It had been several years since any livestock had lived on the property.  Both the pasture and the wooded area behind our house proved to contain an amazing wealth of new flowers and plants, many of which I had never seen before, but were oh-so-pretty!  Beautiful purple flowers on high spikes mingled with reeds on the side of the irrigation canal, lovely strands of white and pink morning glory covered large patches of pasture, and all along the driveway we had hardy green groundcovers with cute little yellow flowers.  As the days grew longer and the weather warmed up, more and more plants and flowers would appear, sporting the most interesting leaves, flowers and colors.  One of my desires was to create a butterfly garden on our property, and I was delighted to see nature had provided such a colorful and diverse start." 



Edible Flowers

A Rose by Any Other Name Just Might be Lunch

By Adrianne Masters



     "Iím confronted by a small lake and national forest outside the window behind my laptop as I write this now.  Thereís an orchid on my desk.  And a stained glass lamp.  I design my garden with aesthetics in mind as much as efficiency.  It helps that vegetables grow in such beautiful colors and interesting shapes, of course.  What beauty really inspires me though is the illuminating brilliance of flowering blossoms.  And in order to spend my valuable, limited time cultivating these stimulating blooms, I had to find a use for them other than just 'pretty' and 'good for pollination.' 

     How about, 'edible?'  That quality is pretty tough to argue with, even for a rough-around-the-edges country man who doesnít find beauty compelling and prefers function above all.  My country man in particular is a big fan of foraging.  He likes mushroom hunting; I canít help myself from picking flowers when we go.  I love finding mushrooms, too, but morels arenít really as pretty as they are tasty."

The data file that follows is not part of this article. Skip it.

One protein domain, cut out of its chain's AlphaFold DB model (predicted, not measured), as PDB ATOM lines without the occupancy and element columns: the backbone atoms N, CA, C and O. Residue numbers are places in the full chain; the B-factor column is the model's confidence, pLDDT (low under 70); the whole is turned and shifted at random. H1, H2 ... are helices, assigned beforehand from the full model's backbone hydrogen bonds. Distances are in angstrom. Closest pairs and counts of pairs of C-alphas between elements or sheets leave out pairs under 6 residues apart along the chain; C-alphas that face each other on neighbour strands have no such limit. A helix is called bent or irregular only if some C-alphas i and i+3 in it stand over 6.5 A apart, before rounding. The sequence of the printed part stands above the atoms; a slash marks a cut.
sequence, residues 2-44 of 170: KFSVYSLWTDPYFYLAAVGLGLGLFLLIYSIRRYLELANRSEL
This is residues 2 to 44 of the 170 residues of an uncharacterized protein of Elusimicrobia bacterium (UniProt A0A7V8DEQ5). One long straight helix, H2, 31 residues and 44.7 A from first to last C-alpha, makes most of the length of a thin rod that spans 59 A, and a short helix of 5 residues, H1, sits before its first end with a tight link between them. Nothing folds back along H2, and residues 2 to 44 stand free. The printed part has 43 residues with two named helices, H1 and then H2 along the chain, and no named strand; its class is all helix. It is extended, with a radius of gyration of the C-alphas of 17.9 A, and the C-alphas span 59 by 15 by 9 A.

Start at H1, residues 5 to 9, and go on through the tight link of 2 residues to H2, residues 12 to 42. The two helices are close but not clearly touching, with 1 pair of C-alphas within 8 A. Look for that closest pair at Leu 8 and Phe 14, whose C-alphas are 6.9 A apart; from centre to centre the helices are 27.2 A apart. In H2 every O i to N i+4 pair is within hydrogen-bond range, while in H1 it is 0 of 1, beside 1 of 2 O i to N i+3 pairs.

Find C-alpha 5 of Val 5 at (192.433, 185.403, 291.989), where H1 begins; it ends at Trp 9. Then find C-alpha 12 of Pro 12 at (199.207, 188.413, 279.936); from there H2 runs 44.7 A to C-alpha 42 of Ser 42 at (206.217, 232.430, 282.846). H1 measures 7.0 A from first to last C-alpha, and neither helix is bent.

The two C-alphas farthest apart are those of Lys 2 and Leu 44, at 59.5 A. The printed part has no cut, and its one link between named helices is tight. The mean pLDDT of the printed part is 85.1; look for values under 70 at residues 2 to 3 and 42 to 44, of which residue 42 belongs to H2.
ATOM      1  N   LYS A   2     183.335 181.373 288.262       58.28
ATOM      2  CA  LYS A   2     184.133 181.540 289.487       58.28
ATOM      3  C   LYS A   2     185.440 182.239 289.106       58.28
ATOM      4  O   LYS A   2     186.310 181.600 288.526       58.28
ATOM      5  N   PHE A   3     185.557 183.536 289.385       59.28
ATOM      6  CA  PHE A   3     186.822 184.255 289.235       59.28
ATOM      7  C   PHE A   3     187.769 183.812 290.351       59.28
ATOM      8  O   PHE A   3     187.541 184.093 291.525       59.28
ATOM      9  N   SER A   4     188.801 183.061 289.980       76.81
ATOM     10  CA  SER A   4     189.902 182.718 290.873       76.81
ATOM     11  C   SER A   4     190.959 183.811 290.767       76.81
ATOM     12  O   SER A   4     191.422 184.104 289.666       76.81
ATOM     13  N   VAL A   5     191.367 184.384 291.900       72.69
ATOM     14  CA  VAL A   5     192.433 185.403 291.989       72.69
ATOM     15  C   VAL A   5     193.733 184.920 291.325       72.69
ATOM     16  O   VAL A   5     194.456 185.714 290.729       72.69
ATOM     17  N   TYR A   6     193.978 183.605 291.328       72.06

My Experience with Home Milking

The Good, the Bad and the Ugly

By April Freeman



     "On our farm, we enjoy being as independent as possible.  To offset the ever-increasing costs of groceries, we have raised beef cattle, chickens for eggs, and a vegetable garden.  We've also planted an orchard for fruit.  Because the six of us consume large amounts of milk and milk products, the idea of owning a dairy animal has always intrigued me.  

     However, for many years, I was in a very busy season of life and could not take on any more work.  I was in the midst of pregnancies, nursing, and potty training and couldn't fathom any additional responsibilities.  I set the idea of a milk animal aside until a better time.  

     As my children grew older and more independent, and more of our money went toward dairy products, I began to revisit the idea of owning a dairy animal.  As milk prices neared $4.00 a gallon in 2011, my husband and I began to look for a dairy cow." 



Horse Sense Meets Street Smart

By Neil Shelton


    "Like the word 'awesome', 'horse sense' once meant something different, but today it frequently refers to someone like Ernest. 

     Ernest may be a third-grade drop-out who lives in an old truck bed and beats his wife, who in turn beats their 11 sticky-dirty-snotty children (especially when in the check-out lane at Wal-Mart) but, among his peers, he is said to have 'horse sense' because he never displays anything akin to generosity, sympathy, or open-mindedness.

     The opposite of having 'horse sense' is to be an 'educated fool'.  The term 'educated fool' is extremely popular among uneducated fools.  It describes someone, who, though literate, ambitious and well-schooled, does things with which the speaker disagrees.  Adlai Stevenson comes to mind."




Sylvester Graham and His Wonderful Cracker

By Barbara Bamberger Scott


     "Graham, a thin-faced man and rather the model of the humorless Presbyterian minister with his starched collar and dour frown, soon focused his zeal on the realm of general health. It is known that Graham suffered from poor health, one reason why he took to the ministry rather than any more vigorous occupation. 

     He had a lot of theories that we might today agree with, and others that, wellÖ we might argue with.  He believed, with some justification, that city-life was weakening Americans.  In his day, before the era of suffragettes and flappers, he ministered to young men who had moved to the cities for income, who were losing the hand skills and healthy habits of farm life, who kept unnatural hours and did unnatural, repetitive labor, and who lived in crowded slums where the lifestyle was wide-open and the occasions for sin were many."